Tuesday, January 27, 2009

EU Must Spend for Russian Alternative

By Maria Golovnina

ALMATY, Jan 26 (Reuters) - Fear of angering Russia may stop Central Asian producers from committing gas supplies to Europe unless they receive solid EU guarantees that the Nabucco pipeline project is well worth taking that risk for.

The energy-rich region, seen by Moscow as part of its sphere of interest, is in the spotlight as an alternative source of energy after Russia's gas conflict with Ukraine deprived Europe of natural gas supplies for two weeks this month.

But analysts said Central Asian producers would be reluctant to make any promises on paper unless Brussels presented them with a set of concrete incentives and guarantees on Nabucco's timing, transit arrangements and financing. "All those countries that would contribute to Nabucco would have to jeopardise their relationship with Russia," said Tanya Costello, a director at Eurasia Group in London.

"I don't think Turkmenistan has enough commitment from the EU that it's really going to happen, that you can really consider taking that risk."

Many hope that this week's Nabucco conference in Hungary, due to be attended by European Commission President Jose Manuel Barroso, would help Europe come up with a more unified position.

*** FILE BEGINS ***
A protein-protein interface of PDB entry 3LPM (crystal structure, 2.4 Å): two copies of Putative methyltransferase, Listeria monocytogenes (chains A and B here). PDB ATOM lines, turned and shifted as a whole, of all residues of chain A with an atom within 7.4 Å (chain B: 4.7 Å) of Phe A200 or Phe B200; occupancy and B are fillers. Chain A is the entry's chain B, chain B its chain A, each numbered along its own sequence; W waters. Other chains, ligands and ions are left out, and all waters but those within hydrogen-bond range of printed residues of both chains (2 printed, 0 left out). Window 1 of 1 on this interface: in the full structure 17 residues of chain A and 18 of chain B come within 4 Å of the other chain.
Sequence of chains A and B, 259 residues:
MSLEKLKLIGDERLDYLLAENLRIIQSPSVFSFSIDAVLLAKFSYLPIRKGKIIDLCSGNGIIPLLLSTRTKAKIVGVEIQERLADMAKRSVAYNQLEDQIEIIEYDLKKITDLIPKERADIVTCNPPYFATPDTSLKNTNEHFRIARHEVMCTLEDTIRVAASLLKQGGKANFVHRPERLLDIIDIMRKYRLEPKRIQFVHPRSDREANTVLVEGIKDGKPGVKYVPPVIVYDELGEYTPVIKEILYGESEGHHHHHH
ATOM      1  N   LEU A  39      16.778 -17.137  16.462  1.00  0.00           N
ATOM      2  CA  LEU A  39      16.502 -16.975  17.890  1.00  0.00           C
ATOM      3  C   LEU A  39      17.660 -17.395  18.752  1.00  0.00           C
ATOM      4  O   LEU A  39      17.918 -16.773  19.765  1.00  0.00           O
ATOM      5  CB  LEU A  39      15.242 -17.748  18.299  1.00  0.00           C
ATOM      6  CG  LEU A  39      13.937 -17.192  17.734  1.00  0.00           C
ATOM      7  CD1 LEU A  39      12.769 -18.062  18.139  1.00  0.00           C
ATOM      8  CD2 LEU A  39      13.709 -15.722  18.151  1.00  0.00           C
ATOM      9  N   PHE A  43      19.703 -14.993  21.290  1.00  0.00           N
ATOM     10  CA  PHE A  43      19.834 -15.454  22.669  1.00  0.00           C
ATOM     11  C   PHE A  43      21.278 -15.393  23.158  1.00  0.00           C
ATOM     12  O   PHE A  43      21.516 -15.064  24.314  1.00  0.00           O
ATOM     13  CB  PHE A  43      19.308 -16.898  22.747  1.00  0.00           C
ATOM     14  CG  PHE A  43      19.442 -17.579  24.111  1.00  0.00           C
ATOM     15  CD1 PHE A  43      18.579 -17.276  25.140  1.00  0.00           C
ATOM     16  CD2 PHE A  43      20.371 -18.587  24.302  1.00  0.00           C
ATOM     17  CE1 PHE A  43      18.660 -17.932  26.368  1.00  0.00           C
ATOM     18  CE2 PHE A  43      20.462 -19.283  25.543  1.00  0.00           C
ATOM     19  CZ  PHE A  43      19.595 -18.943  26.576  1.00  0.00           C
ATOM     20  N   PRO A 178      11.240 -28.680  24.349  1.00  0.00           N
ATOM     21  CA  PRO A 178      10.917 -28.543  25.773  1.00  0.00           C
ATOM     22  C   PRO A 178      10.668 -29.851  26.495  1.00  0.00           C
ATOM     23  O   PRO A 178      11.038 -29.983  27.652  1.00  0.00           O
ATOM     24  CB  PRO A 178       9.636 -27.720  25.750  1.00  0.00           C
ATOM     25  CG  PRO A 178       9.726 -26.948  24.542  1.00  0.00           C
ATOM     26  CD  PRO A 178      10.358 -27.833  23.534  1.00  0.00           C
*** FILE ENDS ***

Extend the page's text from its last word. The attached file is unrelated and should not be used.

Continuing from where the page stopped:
EU External Relations Commissioner Benita Ferrero-Waldner toured the Caucasus region ahead of the conference last week, putting special emphasis on her meetings in Azerbaijan -- one of the potential big Nabucco suppliers.

"Azerbaijan intends to receive concrete proposals from participant nations on matters of Azeri and Central Asian gas transportation," Azeri Foreign Minister Elmar Mamedyarov told reporters in Baku ahead of the Hungary meeting.

Russia, however, has aggressively defended its geopolitical turf in the region, promising to raise the price it pays for Central Asian natural gas to European levels from this year.

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